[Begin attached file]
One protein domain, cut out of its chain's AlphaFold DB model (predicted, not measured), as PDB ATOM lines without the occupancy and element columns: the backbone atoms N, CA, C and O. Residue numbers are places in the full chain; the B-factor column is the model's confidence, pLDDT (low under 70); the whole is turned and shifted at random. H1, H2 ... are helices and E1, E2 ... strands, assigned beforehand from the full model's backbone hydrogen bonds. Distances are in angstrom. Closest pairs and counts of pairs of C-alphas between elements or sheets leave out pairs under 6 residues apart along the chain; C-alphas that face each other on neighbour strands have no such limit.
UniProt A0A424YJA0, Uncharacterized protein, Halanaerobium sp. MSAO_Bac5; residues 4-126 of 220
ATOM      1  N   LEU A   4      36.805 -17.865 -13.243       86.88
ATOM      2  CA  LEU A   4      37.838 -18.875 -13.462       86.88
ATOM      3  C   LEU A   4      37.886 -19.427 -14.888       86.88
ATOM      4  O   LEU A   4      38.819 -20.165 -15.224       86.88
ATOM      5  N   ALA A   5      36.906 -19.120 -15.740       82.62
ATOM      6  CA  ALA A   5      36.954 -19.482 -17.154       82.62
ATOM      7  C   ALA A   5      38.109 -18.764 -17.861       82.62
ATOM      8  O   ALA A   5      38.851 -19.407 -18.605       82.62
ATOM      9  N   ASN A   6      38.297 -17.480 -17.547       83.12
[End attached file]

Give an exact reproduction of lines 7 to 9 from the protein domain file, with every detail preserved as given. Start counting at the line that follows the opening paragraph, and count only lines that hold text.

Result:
ATOM      6  CA  ALA A   5      36.954 -19.482 -17.154       82.62
ATOM      7  C   ALA A   5      38.109 -18.764 -17.861       82.62
ATOM      8  O   ALA A   5      38.851 -19.407 -18.605       82.62